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European Railroad Discussion > Three faces of TGV Duplex - Gare Montparnasse

Date: 12/03/19 19:32
Three faces of TGV Duplex - Gare Montparnasse
Author: F7sForever

While in Paris last week, I made a quick stop by Gare Montparnasse, the railway station that serves SNCF's LGV Atlantique lines to the southwest of France. (The LGVs, or Lignes a Grandes Vitesses, or High Speed Lines, are the rail corridors that the TGVs, or Trains a Grandes Vitesses, High Speed Trains, travel on.) While I was there, I was able to photograph representatives of the three types of TGV Duplex in station, along with several of the single level TGV Atlantique train sets that will likely be out of a job sometime soon as more Duplex trains come online.

The first generation of Duplex TGV started to come online in 1995. They've made a pretty dramatic difference for the TGV business model, as the eight car trains seat 45% more people than the eight car Reseau sets that were the backbone of the system. They've gone through three generational changes since then, and two of the three are also divided up into two classes, with one group powered by motors capable of handling multiple voltage systems to allow them to leave the country.

Photo 1 - 876 represents the most recent version of the TGV Duplex, dubbed the EuroDuplex. The biggest difference in the EuroDuplex and its predecessors is improved upper level headroom, better accessibility, and an improved interior passenger information system. The train is in SNCF's newest livery, dubbed "Carmillion", and carries the controversial new TGV inOui branding. Next to it, DuplexNeo number 269 was one of the original TGV Duplex models, and wears the blue and silver that was common at the time. A number of the Neos have also been repainted into Carmillion. In truth, I was surprised at how much has gotten the new paint since I was in France in 2017 - 269 was the first older paint I'd seen during the two week trip. And finally, wearing the colors of SNCF's low-cost carrier OuiGo, Dasye Duplex number 764.

Photo 2 - DuplexNeo 269 and single level TGV Atlantique 354, which shows the older sloped, two windshield cab configuration of the 10 car Atlantique and 8 car Reseau sets. The Atlantiques were the second generation of TGV, entering serivce in 1989. They have four first class cars, a bar car, and five second class cars, seating 459 passengers, and they weigh 444 tons. By comparison, the DuplexNeo weighs 380 tons, consisting of three first-class cars, a bar, and four second-class cars. They seat 508 passengers.

Photo 3 - Looking the other direction, at OuiGo Dasye 764, Neo 269, and EuroDuplex 876.

A couple more photos will follow.


Date: 12/03/19 19:55
Re: Three faces of TGV Duplex - Gare Montparnasse
Author: F7sForever

Photo 4 - SNCF DuplexNeo 269 shows the more bulbous shape of the power cars that were introduced with the duplex train sets. With the improved aerodynamics of the power cars, and careful shaping of the cars, the increases in drag between the duplex trains compared to their single level counterparts was so negligible that the operating costs per passenger was driven way down. As such, since the construction of the initial Neos, SNCF hasn't ordered any additional single level train sets. The future of the fleet will be the fourth generation Avelia Horizon Duplex, the first of which is expected to enter service in 2022.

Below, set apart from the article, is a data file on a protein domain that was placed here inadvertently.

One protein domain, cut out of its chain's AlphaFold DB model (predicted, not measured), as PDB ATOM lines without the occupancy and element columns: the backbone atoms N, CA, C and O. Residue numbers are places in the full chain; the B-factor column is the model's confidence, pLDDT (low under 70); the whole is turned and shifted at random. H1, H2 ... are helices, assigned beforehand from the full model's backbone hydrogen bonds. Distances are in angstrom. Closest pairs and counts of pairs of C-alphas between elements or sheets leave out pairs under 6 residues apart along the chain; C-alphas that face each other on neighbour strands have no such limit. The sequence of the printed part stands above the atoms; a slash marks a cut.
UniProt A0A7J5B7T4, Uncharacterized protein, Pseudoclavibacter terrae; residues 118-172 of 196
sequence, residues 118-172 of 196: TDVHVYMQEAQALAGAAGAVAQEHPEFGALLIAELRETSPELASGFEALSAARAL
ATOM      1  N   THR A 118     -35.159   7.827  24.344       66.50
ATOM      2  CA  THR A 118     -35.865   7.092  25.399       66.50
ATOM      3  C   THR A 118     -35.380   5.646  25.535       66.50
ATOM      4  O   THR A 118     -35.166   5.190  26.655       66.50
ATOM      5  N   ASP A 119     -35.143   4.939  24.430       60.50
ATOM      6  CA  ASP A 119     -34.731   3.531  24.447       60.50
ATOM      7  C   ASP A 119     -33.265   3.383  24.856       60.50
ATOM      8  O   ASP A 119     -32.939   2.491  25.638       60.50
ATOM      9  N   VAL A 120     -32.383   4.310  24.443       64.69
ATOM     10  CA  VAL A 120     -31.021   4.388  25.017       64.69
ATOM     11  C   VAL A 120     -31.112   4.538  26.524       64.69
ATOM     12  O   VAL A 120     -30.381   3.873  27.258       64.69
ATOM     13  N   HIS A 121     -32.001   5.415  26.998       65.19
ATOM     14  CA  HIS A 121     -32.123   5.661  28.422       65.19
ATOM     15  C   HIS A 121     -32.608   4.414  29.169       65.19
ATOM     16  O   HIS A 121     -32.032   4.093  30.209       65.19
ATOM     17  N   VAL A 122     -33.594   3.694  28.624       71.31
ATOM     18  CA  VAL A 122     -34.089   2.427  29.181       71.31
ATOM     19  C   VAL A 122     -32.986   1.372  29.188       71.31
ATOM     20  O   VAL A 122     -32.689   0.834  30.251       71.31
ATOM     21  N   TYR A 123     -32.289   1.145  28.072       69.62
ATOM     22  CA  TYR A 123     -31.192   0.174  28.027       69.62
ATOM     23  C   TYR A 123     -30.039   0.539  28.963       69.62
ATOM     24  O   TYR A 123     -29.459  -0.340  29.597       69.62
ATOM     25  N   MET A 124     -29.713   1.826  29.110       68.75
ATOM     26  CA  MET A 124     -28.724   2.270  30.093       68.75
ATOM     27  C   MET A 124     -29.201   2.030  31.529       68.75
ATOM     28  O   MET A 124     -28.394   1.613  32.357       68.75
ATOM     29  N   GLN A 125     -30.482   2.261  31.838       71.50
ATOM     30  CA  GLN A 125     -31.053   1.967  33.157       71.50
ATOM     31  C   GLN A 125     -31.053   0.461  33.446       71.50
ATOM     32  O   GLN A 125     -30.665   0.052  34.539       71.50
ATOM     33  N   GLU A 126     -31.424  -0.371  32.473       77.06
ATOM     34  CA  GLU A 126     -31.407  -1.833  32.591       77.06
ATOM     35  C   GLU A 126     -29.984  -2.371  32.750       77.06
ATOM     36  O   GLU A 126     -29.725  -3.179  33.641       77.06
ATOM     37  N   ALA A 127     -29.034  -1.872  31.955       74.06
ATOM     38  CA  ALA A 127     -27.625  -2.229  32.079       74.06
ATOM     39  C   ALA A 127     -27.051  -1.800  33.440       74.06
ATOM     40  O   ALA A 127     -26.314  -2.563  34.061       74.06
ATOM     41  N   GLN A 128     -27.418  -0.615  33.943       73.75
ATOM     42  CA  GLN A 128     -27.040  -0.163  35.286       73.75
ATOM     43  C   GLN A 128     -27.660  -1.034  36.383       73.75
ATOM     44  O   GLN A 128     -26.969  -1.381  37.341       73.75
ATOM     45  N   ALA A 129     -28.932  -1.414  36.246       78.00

Photo 5 - SNCF OuiGo Dasye Duplex 764. As built, the Dasye Duplex has three first-class cars, four second-class cars, and a bar, with a total seating of 508. The OuiGo service uses the same cars, but converts the bar car and the first class cars into additional second-class seats, increasing the seating capacity to 600. My first TGV ride was on a OuiGo, so I have a soft spot for them despite the somewhat garish paint and decoration. Ticket costs onboard the OuiGo trains is as low as 15 euro for most journeys, and the service has been extremely well received. At launch in 2013, Dasye sets 760-766 were used in the service. When I visited France in 2017, I saw 770, and on this trip, I photographed 777 and 791, meaning that a good portion of the last of the Dasye Duplex trains built were configured new for OuiGo operations. The biggest difference between the Dasye and the earlier Neos was the introduction of asynchronous motors on the power cars. The name is a play on words and a nod to the duplex configuration and the asynchronous motors. 

Photo 6 - SNCF EuroDuplex (also sometimes referred to as a 2N2 Duplex) 876 carries the inOui badges, representing a rebranding of the TGV service that was announced shortly after I left in 2017. The branding has been a controversial one, in part because the French are proud of the TGV name, and in part because the new brand sounds too much like ennui, which means dissatisfaction or boredom. I am unsure about the interiors of this train set, as a number of the EuroDuplexes operating out of Gare Montparnasse are being built in the L'Océane interior configuration to replace the single level Atlantique trains on the runs to the Atlantic coast.

I took a lot of rail photos all over Europe, which I will be striving to share over the next few weeks. I hope they are enjoyable!


Edited 1 time(s). Last edit at 12/03/19 19:57 by F7sForever.

Date: 12/04/19 03:39
Re: Three faces of TGV Duplex - Gare Montparnasse
Author: cricketer8for9

Do keep them coming.

Date: 12/04/19 05:00
Re: Three faces of TGV Duplex - Gare Montparnasse
Author: GPutz

Thanks for posting these interesting pictures and the explanations.  Gerry

Date: 12/04/19 12:49
Re: Three faces of TGV Duplex - Gare Montparnasse
Author: nm2320

Thank you for the pictures, explanations, and updates on TGV service. Been awhile since I rode TGV: 1991.

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